Dakota Rosenfelt, who has hemophilia, delivers TEDxUMKC talk
Soon after Dakota J. Rosenfelt was born, doctors noticed bruises all over his body. They accused his parents of abuse. Then, when he was 13 months old, they figured out the true cause of the bruising: Rosenfelt had Severe Hemophilia A, a rare disorder that prevents his blood from clotting properly. Since then, Rosenfelt, a first-year PharmD student at the University of Missouri-Kansas City School of Pharmacy, has refused to live his life with all the restrictions and inconveniences that sometimes accompany that diagnosis.
Vivek Agrahari, who defended his doctoral dissertation at UMKC’s School of Pharmacy in November, is now working as a post-doctoral research associate at the University of Nebraska Medical Center in Omaha. Before leaving UMKC, Agrahari received two prestigious international awards: the American Association of Pharmaceutical Scientists-Graduate Student Research Award in Analysis and Pharmaceutical Quality and the 2015 Nicholas A. Peppas Young Student Scientists Travel Award from the Controlled Release Society to attend the CRS Annual Meeting in Edinburgh. He recently took time to talk about his accomplishments.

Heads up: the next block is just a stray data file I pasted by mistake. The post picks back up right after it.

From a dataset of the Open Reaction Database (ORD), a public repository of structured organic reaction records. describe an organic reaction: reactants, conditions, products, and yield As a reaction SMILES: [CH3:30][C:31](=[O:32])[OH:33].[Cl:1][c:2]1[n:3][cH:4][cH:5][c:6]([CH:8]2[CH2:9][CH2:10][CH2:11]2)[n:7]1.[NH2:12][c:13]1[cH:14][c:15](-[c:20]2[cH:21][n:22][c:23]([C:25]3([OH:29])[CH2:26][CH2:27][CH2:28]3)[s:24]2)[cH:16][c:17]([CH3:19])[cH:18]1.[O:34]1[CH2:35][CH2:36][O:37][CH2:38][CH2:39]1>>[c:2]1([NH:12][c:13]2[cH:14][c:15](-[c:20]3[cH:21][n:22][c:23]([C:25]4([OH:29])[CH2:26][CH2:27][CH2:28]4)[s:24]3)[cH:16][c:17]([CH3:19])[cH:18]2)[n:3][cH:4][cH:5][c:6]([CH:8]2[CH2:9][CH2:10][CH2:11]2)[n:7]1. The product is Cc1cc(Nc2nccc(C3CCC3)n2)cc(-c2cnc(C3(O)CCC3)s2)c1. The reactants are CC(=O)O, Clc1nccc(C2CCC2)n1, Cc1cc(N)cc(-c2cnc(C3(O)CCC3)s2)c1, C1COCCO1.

Mark E. Patterson, assistant professor at the University of Missouri-Kansas City School of Pharmacy, served as a research mentor in a national Veterans Affairs study on long-term kidney injury. The research, published in the National Kidney Foundation’s American Journal of Kidney Diseases, discovered that the use of sodium phosphate enemas, a common preparation for colonoscopies, increases the risk of long-term kidney injury. The discovery extends beyond that procedure, said Amina Khan, MD, of the Kansas City VA Medical Center.